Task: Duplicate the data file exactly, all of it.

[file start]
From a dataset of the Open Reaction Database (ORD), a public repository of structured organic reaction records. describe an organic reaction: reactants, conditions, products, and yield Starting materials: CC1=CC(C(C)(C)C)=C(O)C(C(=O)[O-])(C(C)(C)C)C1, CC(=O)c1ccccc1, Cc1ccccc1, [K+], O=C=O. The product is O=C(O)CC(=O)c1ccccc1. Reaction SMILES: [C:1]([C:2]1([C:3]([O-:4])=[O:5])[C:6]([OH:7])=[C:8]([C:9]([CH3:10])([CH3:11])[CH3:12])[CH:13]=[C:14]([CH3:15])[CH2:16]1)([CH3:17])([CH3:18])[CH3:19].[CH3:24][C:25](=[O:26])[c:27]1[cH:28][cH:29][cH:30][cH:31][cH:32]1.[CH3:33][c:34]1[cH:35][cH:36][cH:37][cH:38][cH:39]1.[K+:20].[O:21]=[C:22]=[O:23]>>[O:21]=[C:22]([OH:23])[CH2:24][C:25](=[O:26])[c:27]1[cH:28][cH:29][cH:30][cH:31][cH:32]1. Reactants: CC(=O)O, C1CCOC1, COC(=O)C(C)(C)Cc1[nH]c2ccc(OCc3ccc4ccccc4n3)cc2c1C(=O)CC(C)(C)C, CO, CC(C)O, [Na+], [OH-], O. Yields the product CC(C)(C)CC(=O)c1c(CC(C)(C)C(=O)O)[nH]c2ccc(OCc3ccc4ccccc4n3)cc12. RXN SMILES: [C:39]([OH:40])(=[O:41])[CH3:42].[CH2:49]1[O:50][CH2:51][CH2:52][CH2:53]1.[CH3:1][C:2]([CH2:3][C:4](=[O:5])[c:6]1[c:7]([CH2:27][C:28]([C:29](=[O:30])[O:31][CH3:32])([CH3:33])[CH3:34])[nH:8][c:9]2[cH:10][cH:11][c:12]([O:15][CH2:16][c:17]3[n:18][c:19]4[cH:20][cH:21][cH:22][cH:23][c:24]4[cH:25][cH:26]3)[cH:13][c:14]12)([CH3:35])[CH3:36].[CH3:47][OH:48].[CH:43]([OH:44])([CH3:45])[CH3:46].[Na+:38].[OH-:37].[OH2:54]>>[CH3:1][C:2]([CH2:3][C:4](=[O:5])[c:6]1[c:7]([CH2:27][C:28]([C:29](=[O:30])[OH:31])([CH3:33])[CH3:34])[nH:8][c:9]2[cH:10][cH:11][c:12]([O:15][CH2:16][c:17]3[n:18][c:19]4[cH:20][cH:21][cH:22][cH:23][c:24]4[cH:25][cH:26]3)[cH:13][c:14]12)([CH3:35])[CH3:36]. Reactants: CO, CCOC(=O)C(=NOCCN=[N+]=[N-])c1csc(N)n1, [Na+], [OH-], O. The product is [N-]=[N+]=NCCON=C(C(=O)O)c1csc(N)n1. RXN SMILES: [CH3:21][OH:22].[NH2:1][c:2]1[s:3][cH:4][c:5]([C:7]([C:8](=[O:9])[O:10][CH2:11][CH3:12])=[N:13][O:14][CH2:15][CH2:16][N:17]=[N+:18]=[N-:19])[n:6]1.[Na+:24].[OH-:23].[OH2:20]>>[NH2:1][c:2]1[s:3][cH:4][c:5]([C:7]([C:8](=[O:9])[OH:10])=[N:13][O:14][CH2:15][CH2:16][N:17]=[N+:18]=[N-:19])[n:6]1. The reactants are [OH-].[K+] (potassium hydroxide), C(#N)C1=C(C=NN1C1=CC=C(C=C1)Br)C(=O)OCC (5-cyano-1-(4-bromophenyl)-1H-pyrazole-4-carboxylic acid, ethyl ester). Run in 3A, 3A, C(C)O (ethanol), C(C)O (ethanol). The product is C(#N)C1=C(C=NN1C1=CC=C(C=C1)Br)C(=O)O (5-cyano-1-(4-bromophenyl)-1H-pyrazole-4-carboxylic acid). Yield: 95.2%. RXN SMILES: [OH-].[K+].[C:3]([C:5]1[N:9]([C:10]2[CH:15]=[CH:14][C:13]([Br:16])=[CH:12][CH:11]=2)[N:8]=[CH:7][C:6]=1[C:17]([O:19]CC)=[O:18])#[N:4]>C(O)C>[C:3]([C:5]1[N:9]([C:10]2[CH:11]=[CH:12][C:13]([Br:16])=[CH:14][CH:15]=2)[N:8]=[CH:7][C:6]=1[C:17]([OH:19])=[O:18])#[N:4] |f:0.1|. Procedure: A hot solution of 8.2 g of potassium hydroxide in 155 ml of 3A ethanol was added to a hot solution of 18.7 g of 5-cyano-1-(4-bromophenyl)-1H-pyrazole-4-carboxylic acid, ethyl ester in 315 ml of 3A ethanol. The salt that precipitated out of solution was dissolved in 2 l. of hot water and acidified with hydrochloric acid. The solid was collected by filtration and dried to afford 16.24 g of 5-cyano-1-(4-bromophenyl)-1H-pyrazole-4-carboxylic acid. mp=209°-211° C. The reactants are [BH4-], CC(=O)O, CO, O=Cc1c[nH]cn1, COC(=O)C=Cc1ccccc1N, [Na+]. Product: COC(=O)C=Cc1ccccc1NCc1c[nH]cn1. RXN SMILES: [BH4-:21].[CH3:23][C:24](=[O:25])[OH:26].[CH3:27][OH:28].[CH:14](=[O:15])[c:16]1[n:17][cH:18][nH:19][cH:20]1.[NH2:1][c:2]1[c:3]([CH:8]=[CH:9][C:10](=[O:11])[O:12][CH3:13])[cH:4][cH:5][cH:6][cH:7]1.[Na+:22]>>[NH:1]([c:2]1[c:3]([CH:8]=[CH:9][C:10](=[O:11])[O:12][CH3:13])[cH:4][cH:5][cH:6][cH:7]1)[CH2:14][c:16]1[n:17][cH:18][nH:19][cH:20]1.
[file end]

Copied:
From a dataset of the Open Reaction Database (ORD), a public repository of structured organic reaction records. describe an organic reaction: reactants, conditions, products, and yield Starting materials: CC1=CC(C(C)(C)C)=C(O)C(C(=O)[O-])(C(C)(C)C)C1, CC(=O)c1ccccc1, Cc1ccccc1, [K+], O=C=O. The product is O=C(O)CC(=O)c1ccccc1. Reaction SMILES: [C:1]([C:2]1([C:3]([O-:4])=[O:5])[C:6]([OH:7])=[C:8]([C:9]([CH3:10])([CH3:11])[CH3:12])[CH:13]=[C:14]([CH3:15])[CH2:16]1)([CH3:17])([CH3:18])[CH3:19].[CH3:24][C:25](=[O:26])[c:27]1[cH:28][cH:29][cH:30][cH:31][cH:32]1.[CH3:33][c:34]1[cH:35][cH:36][cH:37][cH:38][cH:39]1.[K+:20].[O:21]=[C:22]=[O:23]>>[O:21]=[C:22]([OH:23])[CH2:24][C:25](=[O:26])[c:27]1[cH:28][cH:29][cH:30][cH:31][cH:32]1. Reactants: CC(=O)O, C1CCOC1, COC(=O)C(C)(C)Cc1[nH]c2ccc(OCc3ccc4ccccc4n3)cc2c1C(=O)CC(C)(C)C, CO, CC(C)O, [Na+], [OH-], O. Yields the product CC(C)(C)CC(=O)c1c(CC(C)(C)C(=O)O)[nH]c2ccc(OCc3ccc4ccccc4n3)cc12. RXN SMILES: [C:39]([OH:40])(=[O:41])[CH3:42].[CH2:49]1[O:50][CH2:51][CH2:52][CH2:53]1.[CH3:1][C:2]([CH2:3][C:4](=[O:5])[c:6]1[c:7]([CH2:27][C:28]([C:29](=[O:30])[O:31][CH3:32])([CH3:33])[CH3:34])[nH:8][c:9]2[cH:10][cH:11][c:12]([O:15][CH2:16][c:17]3[n:18][c:19]4[cH:20][cH:21][cH:22][cH:23][c:24]4[cH:25][cH:26]3)[cH:13][c:14]12)([CH3:35])[CH3:36].[CH3:47][OH:48].[CH:43]([OH:44])([CH3:45])[CH3:46].[Na+:38].[OH-:37].[OH2:54]>>[CH3:1][C:2]([CH2:3][C:4](=[O:5])[c:6]1[c:7]([CH2:27][C:28]([C:29](=[O:30])[OH:31])([CH3:33])[CH3:34])[nH:8][c:9]2[cH:10][cH:11][c:12]([O:15][CH2:16][c:17]3[n:18][c:19]4[cH:20][cH:21][cH:22][cH:23][c:24]4[cH:25][cH:26]3)[cH:13][c:14]12)([CH3:35])[CH3:36]. Reactants: CO, CCOC(=O)C(=NOCCN=[N+]=[N-])c1csc(N)n1, [Na+], [OH-], O. The product is [N-]=[N+]=NCCON=C(C(=O)O)c1csc(N)n1. RXN SMILES: [CH3:21][OH:22].[NH2:1][c:2]1[s:3][cH:4][c:5]([C:7]([C:8](=[O:9])[O:10][CH2:11][CH3:12])=[N:13][O:14][CH2:15][CH2:16][N:17]=[N+:18]=[N-:19])[n:6]1.[Na+:24].[OH-:23].[OH2:20]>>[NH2:1][c:2]1[s:3][cH:4][c:5]([C:7]([C:8](=[O:9])[OH:10])=[N:13][O:14][CH2:15][CH2:16][N:17]=[N+:18]=[N-:19])[n:6]1. The reactants are [OH-].[K+] (potassium hydroxide), C(#N)C1=C(C=NN1C1=CC=C(C=C1)Br)C(=O)OCC (5-cyano-1-(4-bromophenyl)-1H-pyrazole-4-carboxylic acid, ethyl ester). Run in 3A, 3A, C(C)O (ethanol), C(C)O (ethanol). The product is C(#N)C1=C(C=NN1C1=CC=C(C=C1)Br)C(=O)O (5-cyano-1-(4-bromophenyl)-1H-pyrazole-4-carboxylic acid). Yield: 95.2%. RXN SMILES: [OH-].[K+].[C:3]([C:5]1[N:9]([C:10]2[CH:15]=[CH:14][C:13]([Br:16])=[CH:12][CH:11]=2)[N:8]=[CH:7][C:6]=1[C:17]([O:19]CC)=[O:18])#[N:4]>C(O)C>[C:3]([C:5]1[N:9]([C:10]2[CH:11]=[CH:12][C:13]([Br:16])=[CH:14][CH:15]=2)[N:8]=[CH:7][C:6]=1[C:17]([OH:19])=[O:18])#[N:4] |f:0.1|. Procedure: A hot solution of 8.2 g of potassium hydroxide in 155 ml of 3A ethanol was added to a hot solution of 18.7 g of 5-cyano-1-(4-bromophenyl)-1H-pyrazole-4-carboxylic acid, ethyl ester in 315 ml of 3A ethanol. The salt that precipitated out of solution was dissolved in 2 l. of hot water and acidified with hydrochloric acid. The solid was collected by filtration and dried to afford 16.24 g of 5-cyano-1-(4-bromophenyl)-1H-pyrazole-4-carboxylic acid. mp=209°-211° C. The reactants are [BH4-], CC(=O)O, CO, O=Cc1c[nH]cn1, COC(=O)C=Cc1ccccc1N, [Na+]. Product: COC(=O)C=Cc1ccccc1NCc1c[nH]cn1. RXN SMILES: [BH4-:21].[CH3:23][C:24](=[O:25])[OH:26].[CH3:27][OH:28].[CH:14](=[O:15])[c:16]1[n:17][cH:18][nH:19][cH:20]1.[NH2:1][c:2]1[c:3]([CH:8]=[CH:9][C:10](=[O:11])[O:12][CH3:13])[cH:4][cH:5][cH:6][cH:7]1.[Na+:22]>>[NH:1]([c:2]1[c:3]([CH:8]=[CH:9][C:10](=[O:11])[O:12][CH3:13])[cH:4][cH:5][cH:6][cH:7]1)[CH2:14][c:16]1[n:17][cH:18][nH:19][cH:20]1.